Feel the beat come down: house music as rhetoric
It's 4 a.m. and you're speeding. On the crowded dance space, jagged flashes of strobe lighting fuse with the booming sound of the sub-bass to create a kaleidoscope of sensations. The sonic roar is driven by the fast pace of the 125 bpm beat, transporting you to a destination far removed from the grim realities of everyday life. Blood pressure rises as the temperature in the room intensifies and the beat takes control; all inhibitions are abandoned for euphoria. Lost in the music, you are aware of your feelings for all sharing the dancefloor as the serotonin in your body creates waves of depthless bliss. Suddenly the break section is upon us and the regular 44 beat becomes layered with the amorous moans of a female vocalist lifting our emotions to a higher plateau. Next the rhythm and bass drop out leaving the voice on its own, raw, exposed, orgasmic. Flanged into the mix, pleasurable groans fill the air as the strobes dissipate into a flood of purple haze. You want to swoon, fall, float, as suspense in waiting for the return of the beat becomes an excruciating eternity. Caught in time, the crowd appears in a trance swaying with arms raised in response to the ecstatic moans of the female vocalist. Starting up again, then, slowly, the beat begins to pound through: the throb of the kick drum punctuated with stabs of metal-edged brass sounds on the off-beats. No longer are you listening, but feeling the overpowering beat as everyone starts jacking to the energy with a fluency that locks into the beat.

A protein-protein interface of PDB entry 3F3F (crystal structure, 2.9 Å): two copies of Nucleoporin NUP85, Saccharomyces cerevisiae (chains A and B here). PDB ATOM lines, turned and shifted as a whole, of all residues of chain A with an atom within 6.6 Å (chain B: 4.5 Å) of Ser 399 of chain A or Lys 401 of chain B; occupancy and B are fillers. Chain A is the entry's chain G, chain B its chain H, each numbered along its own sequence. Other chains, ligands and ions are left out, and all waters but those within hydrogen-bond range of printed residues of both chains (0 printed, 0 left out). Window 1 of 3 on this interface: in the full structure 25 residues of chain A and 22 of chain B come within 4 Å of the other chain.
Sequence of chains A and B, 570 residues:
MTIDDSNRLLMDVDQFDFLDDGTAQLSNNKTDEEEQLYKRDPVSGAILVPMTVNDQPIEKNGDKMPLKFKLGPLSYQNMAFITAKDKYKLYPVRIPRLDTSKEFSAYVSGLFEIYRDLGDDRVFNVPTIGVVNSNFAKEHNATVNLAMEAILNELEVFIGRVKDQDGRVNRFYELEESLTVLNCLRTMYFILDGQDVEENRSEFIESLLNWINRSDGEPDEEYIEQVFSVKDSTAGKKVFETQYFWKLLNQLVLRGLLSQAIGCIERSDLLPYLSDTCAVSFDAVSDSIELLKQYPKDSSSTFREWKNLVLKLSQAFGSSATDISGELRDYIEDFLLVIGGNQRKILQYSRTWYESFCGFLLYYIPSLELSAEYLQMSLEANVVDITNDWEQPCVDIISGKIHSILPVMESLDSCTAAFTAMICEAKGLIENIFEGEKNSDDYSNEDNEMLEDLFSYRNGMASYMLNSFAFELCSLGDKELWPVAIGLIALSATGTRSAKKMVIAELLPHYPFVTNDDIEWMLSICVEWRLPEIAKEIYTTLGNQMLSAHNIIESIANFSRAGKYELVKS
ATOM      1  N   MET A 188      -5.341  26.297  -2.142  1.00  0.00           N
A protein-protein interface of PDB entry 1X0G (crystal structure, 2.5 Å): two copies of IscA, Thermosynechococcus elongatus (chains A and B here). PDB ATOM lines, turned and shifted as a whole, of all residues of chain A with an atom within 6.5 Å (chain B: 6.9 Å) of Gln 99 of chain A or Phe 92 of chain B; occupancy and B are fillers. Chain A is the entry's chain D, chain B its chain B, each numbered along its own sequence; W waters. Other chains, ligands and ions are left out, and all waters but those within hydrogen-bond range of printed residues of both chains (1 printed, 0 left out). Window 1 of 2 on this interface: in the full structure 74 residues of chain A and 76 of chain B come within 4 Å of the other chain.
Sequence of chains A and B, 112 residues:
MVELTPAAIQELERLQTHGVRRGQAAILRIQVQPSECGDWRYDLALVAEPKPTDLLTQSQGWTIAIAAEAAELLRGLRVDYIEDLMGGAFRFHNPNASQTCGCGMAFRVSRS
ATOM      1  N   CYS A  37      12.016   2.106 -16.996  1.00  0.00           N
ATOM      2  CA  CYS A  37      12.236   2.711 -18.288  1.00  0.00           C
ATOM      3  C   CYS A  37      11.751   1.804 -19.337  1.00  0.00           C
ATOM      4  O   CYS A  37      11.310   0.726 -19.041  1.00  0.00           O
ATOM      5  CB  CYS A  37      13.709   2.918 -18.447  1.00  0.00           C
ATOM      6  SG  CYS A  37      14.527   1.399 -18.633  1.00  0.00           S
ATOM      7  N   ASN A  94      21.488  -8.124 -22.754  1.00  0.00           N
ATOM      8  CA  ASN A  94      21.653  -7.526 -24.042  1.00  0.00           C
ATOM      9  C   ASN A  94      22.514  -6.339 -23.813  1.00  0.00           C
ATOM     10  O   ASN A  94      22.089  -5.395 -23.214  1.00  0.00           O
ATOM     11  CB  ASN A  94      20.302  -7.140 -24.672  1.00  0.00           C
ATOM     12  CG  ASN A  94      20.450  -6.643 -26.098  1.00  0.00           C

My approach in this chapter is to suggest ways for evaluating the track described above by identifying some of the organizing structures
I would like to express my gratitude to Bjarne Kvinnsland of NoTAM (Norwegian Network for Technology, Acoustics and Music) for generously affording his time to assist with sonographic readings of 'French Kiss', as well as discussing with me technological-related issues relevant to the development of popular music analysis.